When my daughter Sabrina was in first grade, the other children started to ignore her. She would try to say something, but the other child would not understand and just walk away from her. Some started to call her a baby due to her severe speech issues. After wiping away a few tears, I asked the teacher if I could come in and talk to the children about the situation.
As part of my intention to advocate WITH my daughter, I asked her what she wanted the kids to do differently. She wanted two things: not to be ignored and to be understood. Her wishes were the foundation of our conversation with the kids and the teachers. Since the kids were young, they did not need to have a lecture on her disability. They needed to be heard and to be partners with Sabrina in communication.
With Sabrina by my side, we all sat on the floor in her classroom. Like most people, the kids had been subtly taught not to talk about differences. They knew it was impolite to stare or ask about disabilities. That was part of the problem, so the first thing I did was state facts. “It’s hard for Sabrina to speak clearly,” I told them. “But that doesn’t mean she has nothing to say. She wants to be understood just like you do.” And then I gave them the power: “What could you do to understand her better?”
The result was magical and brought tears to my eyes. The kids interrupted each other in their excitement to share their ideas. When her classmate Lillie suggested she do sign-language (and then I asked her if she knew sign-language so she could understand Sabrina), I could practically see the light bulb go off as she deepened her understanding of being a partner to Sabrina. Micah offered to teach her the new dot-language he had developed. Emma put her hands behind her ears so she could hear her better. Then Emily shared that what she always does is listen carefully and then ask Sabrina to say it again if she doesn’t understand her. The teacher suggested asking Sabrina what the first letter of the word she is trying to say is, or ask her to write it down. Brilliant.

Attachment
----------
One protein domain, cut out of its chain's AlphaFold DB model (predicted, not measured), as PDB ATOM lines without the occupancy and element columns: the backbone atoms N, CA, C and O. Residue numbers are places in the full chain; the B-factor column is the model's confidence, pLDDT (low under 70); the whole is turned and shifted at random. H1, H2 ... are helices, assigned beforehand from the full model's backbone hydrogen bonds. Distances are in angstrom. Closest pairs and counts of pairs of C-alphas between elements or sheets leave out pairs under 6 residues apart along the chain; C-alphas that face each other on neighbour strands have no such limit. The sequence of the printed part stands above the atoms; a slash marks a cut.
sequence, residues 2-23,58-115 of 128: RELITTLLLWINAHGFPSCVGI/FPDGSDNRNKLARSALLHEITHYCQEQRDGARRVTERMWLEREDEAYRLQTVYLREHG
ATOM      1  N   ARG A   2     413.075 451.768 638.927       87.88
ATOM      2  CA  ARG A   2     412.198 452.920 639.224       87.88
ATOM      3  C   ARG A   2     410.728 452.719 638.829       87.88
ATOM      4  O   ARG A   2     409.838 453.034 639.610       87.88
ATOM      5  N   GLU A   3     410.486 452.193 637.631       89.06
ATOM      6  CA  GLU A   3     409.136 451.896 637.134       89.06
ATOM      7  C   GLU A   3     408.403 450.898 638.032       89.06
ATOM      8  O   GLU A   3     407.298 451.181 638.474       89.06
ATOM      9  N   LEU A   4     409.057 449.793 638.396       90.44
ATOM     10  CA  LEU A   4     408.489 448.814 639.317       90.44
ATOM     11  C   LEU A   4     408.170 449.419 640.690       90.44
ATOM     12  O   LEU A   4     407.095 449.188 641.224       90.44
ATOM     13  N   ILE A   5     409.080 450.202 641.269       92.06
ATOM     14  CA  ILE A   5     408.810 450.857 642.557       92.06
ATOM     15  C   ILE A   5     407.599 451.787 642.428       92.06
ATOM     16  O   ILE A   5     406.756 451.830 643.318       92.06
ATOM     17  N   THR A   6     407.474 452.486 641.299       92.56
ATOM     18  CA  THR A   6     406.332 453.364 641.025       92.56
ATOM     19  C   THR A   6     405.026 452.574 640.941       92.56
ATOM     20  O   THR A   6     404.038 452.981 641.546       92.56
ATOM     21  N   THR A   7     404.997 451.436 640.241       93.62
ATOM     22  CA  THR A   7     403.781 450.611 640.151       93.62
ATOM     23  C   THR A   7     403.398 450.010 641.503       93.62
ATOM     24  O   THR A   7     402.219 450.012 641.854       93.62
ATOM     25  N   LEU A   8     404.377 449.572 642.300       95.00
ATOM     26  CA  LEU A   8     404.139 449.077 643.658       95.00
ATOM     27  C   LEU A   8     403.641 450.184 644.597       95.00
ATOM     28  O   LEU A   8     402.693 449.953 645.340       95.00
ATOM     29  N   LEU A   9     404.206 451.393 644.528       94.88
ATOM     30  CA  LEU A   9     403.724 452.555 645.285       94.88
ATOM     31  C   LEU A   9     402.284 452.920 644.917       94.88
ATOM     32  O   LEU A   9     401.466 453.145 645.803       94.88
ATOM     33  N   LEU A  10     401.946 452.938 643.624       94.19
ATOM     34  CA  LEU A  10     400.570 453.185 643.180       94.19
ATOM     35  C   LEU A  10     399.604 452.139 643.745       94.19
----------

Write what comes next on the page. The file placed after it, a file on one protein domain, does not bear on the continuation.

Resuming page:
By the end of the brainstorming session, the kids felt much more capable of being caring communication partners to my daughter. The students had strategies to try. They also had freedom to talk about her speech issues — it was no longer a secret (that everyone knew). Sabrina started to get more invitations for play dates and birthday parties. She was seen as a full classmate.
Another mom I worked with went to talk to her son’s 2nd grade classmates. Her son Jason was non-verbal. He was easily frustrated and affected by autism. He often hit or pushed his classmates. When his mom talked to the class, one thing they needed was to be able to share how scared they got when he lashed out. That was the secret they held in. They needed permission to be afraid and once they had that, they also felt they had permission to take action. The students felt they had more control over their own feelings. And that translated to them putting limits on Jason’s actions. They started telling him not to hit or push and giving him more appropriate ways to connect with them. They played tag with Jason but would stop and walk away if he hit them. Everyone felt more relaxed, and that also helped Jason stay regulated.
Partnering with classmates is the goal of talking to them about your sons or daughters differences. As children get older — say 4th or 5th grade — they may have some questions about the diagnosis. That natural curiosity is also in your child, and is a sign to start talking to them about their own needs. It’s all part of the journey of advocating WITH your child to help them become an adult who knows who they are, how they learn and how to work with their differences.